Good heavens! You’re the Environment Minister..

To paraphrase Matthew Parris.. The DUP’s Sammy Wilson kicked off his new role as Environment Minister by making some provocative comments about climate change. Although it’s worth noting that no-one that I’m aware of seriously claims that “all of that climate change is due to CO2 emmissions.” But the scientific climate models do indicate and, in its 4th report the Intergovernmental Panel on Climate Change [official IPCC website here] – which bases its assessment mainly on peer reviewed and published scientific literature – concluded that, “Most of the observed increase in globally averaged temperatures since the mid-20th century is very likely due to the observed increase in anthropogenic (human) greenhouse gas concentrations.” The new minister also makes an unfortunate slip in the interview when [approx 5mins in] he says that he wants to be judged on his actions as a minister and that he intends to take “decisions which are balanced, which balance development with protection of the economy..” I think you mean balanced with ‘protection of the environment‘, Environment Minister.. Then there’s the quadruple jobbing..

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  • Dewi

    Taking decisions with “All of the facts in mind” – Good – try and find them before spouting your nonsense.

  • Different Drummer

    Trust Slugger to point up Sammy as a CO2 skeptic – you wouldn’t trying to deflect one DUP row with a another potential one…

  • Peat Blog

    I’m a Sammy sceptic and with someone like him in charge we should be worrying more about methane than CO2.

  • Greener

    This man will be a disaster for northern irelands environment

  • The Raven

    Sammy blethered something about “grapes…Scotland…skating…Thames…”

    This would be before the world’s population was at 6.7 billion. Sure, there’s no WAY that that tiny number of people could be having an effect on climate change. NONE whatsoever.

    Sammy blethered something about “3% of UK CO2 emissions…”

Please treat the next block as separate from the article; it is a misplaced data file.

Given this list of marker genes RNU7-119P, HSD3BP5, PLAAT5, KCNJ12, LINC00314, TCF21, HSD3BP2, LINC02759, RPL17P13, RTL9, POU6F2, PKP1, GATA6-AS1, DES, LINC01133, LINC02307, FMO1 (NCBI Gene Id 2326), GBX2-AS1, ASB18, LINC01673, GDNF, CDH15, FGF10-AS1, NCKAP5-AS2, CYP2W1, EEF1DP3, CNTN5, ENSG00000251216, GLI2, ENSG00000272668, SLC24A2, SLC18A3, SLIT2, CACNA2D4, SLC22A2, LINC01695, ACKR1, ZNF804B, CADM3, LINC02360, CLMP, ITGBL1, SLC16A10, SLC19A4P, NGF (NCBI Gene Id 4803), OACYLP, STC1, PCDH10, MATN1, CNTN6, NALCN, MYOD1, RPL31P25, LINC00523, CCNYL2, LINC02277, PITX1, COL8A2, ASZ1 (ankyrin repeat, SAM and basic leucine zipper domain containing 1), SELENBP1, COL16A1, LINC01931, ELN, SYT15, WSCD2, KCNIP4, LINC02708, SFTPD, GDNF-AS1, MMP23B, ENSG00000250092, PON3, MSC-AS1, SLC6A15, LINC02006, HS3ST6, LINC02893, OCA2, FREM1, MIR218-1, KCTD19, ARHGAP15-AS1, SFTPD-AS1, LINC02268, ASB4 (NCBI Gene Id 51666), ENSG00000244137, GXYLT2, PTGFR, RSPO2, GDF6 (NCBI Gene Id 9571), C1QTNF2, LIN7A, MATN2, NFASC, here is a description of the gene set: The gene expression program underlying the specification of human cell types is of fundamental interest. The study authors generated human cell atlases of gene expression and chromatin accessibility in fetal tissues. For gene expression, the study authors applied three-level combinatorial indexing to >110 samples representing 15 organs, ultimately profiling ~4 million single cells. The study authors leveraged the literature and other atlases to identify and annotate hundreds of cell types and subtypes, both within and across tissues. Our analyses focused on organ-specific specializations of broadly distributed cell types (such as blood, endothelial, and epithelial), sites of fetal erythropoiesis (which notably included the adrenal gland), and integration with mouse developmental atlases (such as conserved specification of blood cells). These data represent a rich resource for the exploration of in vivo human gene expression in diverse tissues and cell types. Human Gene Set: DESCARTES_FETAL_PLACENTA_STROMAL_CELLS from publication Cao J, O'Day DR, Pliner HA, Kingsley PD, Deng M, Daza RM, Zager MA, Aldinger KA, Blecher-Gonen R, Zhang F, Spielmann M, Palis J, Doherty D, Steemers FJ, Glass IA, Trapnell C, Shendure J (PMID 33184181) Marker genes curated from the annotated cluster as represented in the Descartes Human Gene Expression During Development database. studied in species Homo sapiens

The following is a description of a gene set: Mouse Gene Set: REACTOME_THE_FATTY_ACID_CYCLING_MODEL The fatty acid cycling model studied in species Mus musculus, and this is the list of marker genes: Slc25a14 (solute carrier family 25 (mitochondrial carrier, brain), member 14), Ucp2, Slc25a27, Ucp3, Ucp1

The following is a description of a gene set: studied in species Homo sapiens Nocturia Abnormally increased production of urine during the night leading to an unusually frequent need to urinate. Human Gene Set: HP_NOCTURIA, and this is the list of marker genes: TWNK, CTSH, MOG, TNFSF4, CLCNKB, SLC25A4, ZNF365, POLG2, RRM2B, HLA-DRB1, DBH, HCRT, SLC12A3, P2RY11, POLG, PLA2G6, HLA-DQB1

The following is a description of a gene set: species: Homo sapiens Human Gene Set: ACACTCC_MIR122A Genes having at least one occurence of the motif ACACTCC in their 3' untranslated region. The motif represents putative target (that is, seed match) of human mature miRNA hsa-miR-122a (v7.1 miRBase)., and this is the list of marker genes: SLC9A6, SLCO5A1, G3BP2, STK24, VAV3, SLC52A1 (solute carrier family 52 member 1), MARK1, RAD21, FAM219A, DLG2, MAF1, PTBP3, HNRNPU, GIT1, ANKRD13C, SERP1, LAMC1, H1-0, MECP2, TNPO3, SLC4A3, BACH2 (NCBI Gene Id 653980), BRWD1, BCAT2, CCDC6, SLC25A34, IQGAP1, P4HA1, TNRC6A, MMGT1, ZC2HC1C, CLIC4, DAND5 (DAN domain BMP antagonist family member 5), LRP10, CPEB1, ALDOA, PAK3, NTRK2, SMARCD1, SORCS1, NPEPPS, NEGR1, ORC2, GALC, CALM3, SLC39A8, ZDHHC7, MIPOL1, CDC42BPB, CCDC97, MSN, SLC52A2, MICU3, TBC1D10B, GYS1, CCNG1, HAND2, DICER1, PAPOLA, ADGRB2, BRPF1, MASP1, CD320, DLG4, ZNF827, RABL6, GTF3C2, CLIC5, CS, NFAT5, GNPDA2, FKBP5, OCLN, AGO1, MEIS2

So, it’s not a case of every little helps? Great! Where’s my 4×4?

    Sammy blethered something about “protecting the economy…” and showed that Sammy has not tried to speak to his colleague over at DETI about the massive economic potential of tapping into the green economy, nor has he bothered to look into the massive savings that mixing the economy and environmental concerns have garnered for businesses who for example have participated in programmes like “Green Dragon”.

    Sammy held back from blethering about nuclear power. And thank goodness for that.

    Whither Seymour now…? It’s his big chance…

  • Comrade Stalin

    The Raven, what’s your problem with nuclear power ?

    Isn’t the environmental economy a case of paying people to replace broken windows ?

  • Slugger O’Toole Admin

    I’ve noticed things getting a bit uncivil around here recently. Can we try to concentrate on the issues rather than venting spleens?

  • The Raven

    In response, these are my opinions only, formed on the basis of the for and against arguments. The following is from Friends of the Earth, (I’m not a member), based on a Royal Commission from a few years ago. It *is* a few years old, but as a summary, I always find it useful.

    Feel free to argue any of the points. The “bullets” below are expanded on in the briefing paper which can be found at: http://www.foe.co.uk/resource/briefings/nuclear_power_answer_climate_change.pdf

    Doubling nuclear power in the UK would reduce greenhouse gas emissions by no more
    than 8%.

    Research, in a UK context, suggests nuclear power would produce about 50 per cent more global warming emissions than wind power.